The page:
The United States says it has clear ideas for the strategically important "Indo-Pacific" region. But so do a lot of other countries.
U.S. Vice President Mike Pence is expected to lay out details of Washington's free and open Indo-Pacific vision during his Asia tour this week. He will be representing President Donald Trump at the U.S.-ASEAN Summit and Asia Pacific Economic Cooperation forum, visiting Australia, Japan, Papua New Guinea and Singapore.
"We seek an Indo-Pacific — from the United States to India, from Japan to Australia, and everywhere in between — where sovereignty is respected, where commerce flows unhindered and where independent nations are masters of their own destinies," Pence wrote in a Washington Post commentary ahead of his visit.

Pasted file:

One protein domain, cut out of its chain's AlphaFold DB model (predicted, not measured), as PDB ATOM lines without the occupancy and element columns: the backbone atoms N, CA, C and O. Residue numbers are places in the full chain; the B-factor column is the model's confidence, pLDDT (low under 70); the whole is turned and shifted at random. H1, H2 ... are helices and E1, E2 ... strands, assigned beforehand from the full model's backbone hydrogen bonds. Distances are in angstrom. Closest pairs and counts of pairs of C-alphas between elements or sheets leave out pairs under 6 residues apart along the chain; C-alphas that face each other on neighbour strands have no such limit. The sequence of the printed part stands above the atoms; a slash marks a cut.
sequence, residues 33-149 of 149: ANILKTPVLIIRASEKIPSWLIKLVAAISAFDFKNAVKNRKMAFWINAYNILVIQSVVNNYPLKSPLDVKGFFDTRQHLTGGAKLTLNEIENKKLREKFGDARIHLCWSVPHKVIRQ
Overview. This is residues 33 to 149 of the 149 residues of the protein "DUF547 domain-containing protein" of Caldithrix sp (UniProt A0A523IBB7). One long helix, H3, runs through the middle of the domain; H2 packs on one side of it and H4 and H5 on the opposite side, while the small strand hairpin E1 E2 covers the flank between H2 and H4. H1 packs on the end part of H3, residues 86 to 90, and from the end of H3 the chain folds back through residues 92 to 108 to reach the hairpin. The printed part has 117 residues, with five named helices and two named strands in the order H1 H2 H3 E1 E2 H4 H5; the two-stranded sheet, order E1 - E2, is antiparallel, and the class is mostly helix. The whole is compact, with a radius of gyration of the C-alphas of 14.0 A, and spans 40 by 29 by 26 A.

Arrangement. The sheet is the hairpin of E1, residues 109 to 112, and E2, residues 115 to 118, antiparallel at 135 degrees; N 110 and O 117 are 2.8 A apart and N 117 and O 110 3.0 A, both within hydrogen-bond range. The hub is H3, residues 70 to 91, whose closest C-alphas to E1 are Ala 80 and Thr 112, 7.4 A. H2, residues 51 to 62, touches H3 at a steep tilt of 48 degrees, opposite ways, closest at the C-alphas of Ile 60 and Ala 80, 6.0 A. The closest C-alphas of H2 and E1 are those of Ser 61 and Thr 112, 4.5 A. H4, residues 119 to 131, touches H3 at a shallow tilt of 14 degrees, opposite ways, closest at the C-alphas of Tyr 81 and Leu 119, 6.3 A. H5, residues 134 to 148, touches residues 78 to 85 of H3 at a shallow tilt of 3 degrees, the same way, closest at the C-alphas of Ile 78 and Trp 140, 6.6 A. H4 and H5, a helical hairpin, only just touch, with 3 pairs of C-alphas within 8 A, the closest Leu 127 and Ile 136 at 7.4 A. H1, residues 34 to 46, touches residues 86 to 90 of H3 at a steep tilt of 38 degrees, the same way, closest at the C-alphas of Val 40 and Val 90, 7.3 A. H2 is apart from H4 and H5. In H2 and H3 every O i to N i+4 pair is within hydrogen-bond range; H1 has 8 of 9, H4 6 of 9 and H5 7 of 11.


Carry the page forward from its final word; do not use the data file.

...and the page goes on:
He reiterated: "Authoritarianism and aggression have no place in the Indo-Pacific region" — a possible reference to China which has been flexing its military and economic might in the region. The South China Sea, for example, is one of the world's busiest commercial waterways — spanning 1.4 million square miles — and China claims most of it as sovereign territory.
But even before the U.S. began calling for a free and open Indo-Pacific, both Japan and Indonesia already had their own policy ideas for the region.
Jakarta was the first to push for an Indo-Pacific policy, followed by Tokyo and then Washington. All of them refer to the same geography — the triangular area between the Pacific and Indian Oceans, bordered by Japan, India and Australia.
But Indonesia, which lies within that triangle, has a vision that doesn't match the proposals of Japan and the United States, which are both associated with containing China.